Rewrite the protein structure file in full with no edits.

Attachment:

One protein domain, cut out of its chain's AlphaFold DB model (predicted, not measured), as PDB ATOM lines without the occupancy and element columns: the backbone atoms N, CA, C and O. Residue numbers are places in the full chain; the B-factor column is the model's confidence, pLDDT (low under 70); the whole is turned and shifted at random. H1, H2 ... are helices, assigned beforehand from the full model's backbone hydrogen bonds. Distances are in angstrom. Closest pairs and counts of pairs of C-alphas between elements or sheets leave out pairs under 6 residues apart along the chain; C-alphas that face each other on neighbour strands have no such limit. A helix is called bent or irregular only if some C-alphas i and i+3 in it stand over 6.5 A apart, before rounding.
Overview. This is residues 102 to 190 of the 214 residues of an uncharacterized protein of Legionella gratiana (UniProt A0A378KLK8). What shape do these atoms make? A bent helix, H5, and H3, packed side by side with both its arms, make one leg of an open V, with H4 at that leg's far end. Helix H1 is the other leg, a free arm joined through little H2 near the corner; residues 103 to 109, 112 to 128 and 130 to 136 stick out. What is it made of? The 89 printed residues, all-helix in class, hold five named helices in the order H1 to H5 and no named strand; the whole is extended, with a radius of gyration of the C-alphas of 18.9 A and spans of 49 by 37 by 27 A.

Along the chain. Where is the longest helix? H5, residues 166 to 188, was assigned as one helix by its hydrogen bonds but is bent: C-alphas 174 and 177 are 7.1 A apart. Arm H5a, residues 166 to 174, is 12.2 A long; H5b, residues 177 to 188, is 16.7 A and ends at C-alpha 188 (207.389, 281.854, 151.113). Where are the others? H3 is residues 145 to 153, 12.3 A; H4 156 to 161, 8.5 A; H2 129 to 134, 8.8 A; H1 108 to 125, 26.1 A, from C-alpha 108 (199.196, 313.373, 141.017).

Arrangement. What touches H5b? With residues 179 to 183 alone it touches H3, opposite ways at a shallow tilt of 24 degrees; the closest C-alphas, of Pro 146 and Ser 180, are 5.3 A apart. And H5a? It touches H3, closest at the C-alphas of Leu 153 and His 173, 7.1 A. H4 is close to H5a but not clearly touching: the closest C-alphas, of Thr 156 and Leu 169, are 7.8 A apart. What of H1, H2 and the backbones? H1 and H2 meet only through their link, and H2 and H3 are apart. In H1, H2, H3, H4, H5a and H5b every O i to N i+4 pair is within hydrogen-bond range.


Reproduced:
One protein domain, cut out of its chain's AlphaFold DB model (predicted, not measured), as PDB ATOM lines without the occupancy and element columns: the backbone atoms N, CA, C and O. Residue numbers are places in the full chain; the B-factor column is the model's confidence, pLDDT (low under 70); the whole is turned and shifted at random. H1, H2 ... are helices, assigned beforehand from the full model's backbone hydrogen bonds. Distances are in angstrom. Closest pairs and counts of pairs of C-alphas between elements or sheets leave out pairs under 6 residues apart along the chain; C-alphas that face each other on neighbour strands have no such limit. A helix is called bent or irregular only if some C-alphas i and i+3 in it stand over 6.5 A apart, before rounding.
Overview. This is residues 102 to 190 of the 214 residues of an uncharacterized protein of Legionella gratiana (UniProt A0A378KLK8). What shape do these atoms make? A bent helix, H5, and H3, packed side by side with both its arms, make one leg of an open V, with H4 at that leg's far end. Helix H1 is the other leg, a free arm joined through little H2 near the corner; residues 103 to 109, 112 to 128 and 130 to 136 stick out. What is it made of? The 89 printed residues, all-helix in class, hold five named helices in the order H1 to H5 and no named strand; the whole is extended, with a radius of gyration of the C-alphas of 18.9 A and spans of 49 by 37 by 27 A.

Along the chain. Where is the longest helix? H5, residues 166 to 188, was assigned as one helix by its hydrogen bonds but is bent: C-alphas 174 and 177 are 7.1 A apart. Arm H5a, residues 166 to 174, is 12.2 A long; H5b, residues 177 to 188, is 16.7 A and ends at C-alpha 188 (207.389, 281.854, 151.113). Where are the others? H3 is residues 145 to 153, 12.3 A; H4 156 to 161, 8.5 A; H2 129 to 134, 8.8 A; H1 108 to 125, 26.1 A, from C-alpha 108 (199.196, 313.373, 141.017).

Arrangement. What touches H5b? With residues 179 to 183 alone it touches H3, opposite ways at a shallow tilt of 24 degrees; the closest C-alphas, of Pro 146 and Ser 180, are 5.3 A apart. And H5a? It touches H3, closest at the C-alphas of Leu 153 and His 173, 7.1 A. H4 is close to H5a but not clearly touching: the closest C-alphas, of Thr 156 and Leu 169, are 7.8 A apart. What of H1, H2 and the backbones? H1 and H2 meet only through their link, and H2 and H3 are apart. In H1, H2, H3, H4, H5a and H5b every O i to N i+4 pair is within hydrogen-bond range.